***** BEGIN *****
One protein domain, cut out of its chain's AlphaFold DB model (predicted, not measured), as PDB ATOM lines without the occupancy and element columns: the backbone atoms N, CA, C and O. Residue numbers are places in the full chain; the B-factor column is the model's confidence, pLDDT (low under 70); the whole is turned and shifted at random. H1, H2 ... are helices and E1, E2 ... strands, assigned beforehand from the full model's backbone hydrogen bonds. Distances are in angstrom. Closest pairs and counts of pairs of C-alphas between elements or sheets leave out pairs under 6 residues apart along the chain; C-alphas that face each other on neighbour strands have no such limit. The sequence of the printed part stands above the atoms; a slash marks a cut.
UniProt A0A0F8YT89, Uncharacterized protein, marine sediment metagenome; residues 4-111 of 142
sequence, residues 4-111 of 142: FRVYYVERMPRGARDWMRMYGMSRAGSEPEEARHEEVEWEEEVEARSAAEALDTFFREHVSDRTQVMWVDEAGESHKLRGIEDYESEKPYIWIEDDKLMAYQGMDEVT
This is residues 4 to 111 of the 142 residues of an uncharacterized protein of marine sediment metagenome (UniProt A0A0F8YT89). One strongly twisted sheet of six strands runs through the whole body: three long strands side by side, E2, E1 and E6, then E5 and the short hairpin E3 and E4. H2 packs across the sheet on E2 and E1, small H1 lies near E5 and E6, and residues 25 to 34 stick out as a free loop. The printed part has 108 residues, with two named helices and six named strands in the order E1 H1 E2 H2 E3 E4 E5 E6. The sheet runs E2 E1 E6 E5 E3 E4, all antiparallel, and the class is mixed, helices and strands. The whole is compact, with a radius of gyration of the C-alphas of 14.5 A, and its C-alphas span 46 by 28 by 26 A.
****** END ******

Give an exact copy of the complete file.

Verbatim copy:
One protein domain, cut out of its chain's AlphaFold DB model (predicted, not measured), as PDB ATOM lines without the occupancy and element columns: the backbone atoms N, CA, C and O. Residue numbers are places in the full chain; the B-factor column is the model's confidence, pLDDT (low under 70); the whole is turned and shifted at random. H1, H2 ... are helices and E1, E2 ... strands, assigned beforehand from the full model's backbone hydrogen bonds. Distances are in angstrom. Closest pairs and counts of pairs of C-alphas between elements or sheets leave out pairs under 6 residues apart along the chain; C-alphas that face each other on neighbour strands have no such limit. The sequence of the printed part stands above the atoms; a slash marks a cut.
UniProt A0A0F8YT89, Uncharacterized protein, marine sediment metagenome; residues 4-111 of 142
sequence, residues 4-111 of 142: FRVYYVERMPRGARDWMRMYGMSRAGSEPEEARHEEVEWEEEVEARSAAEALDTFFREHVSDRTQVMWVDEAGESHKLRGIEDYESEKPYIWIEDDKLMAYQGMDEVT
This is residues 4 to 111 of the 142 residues of an uncharacterized protein of marine sediment metagenome (UniProt A0A0F8YT89). One strongly twisted sheet of six strands runs through the whole body: three long strands side by side, E2, E1 and E6, then E5 and the short hairpin E3 and E4. H2 packs across the sheet on E2 and E1, small H1 lies near E5 and E6, and residues 25 to 34 stick out as a free loop. The printed part has 108 residues, with two named helices and six named strands in the order E1 H1 E2 H2 E3 E4 E5 E6. The sheet runs E2 E1 E6 E5 E3 E4, all antiparallel, and the class is mixed, helices and strands. The whole is compact, with a radius of gyration of the C-alphas of 14.5 A, and its C-alphas span 46 by 28 by 26 A.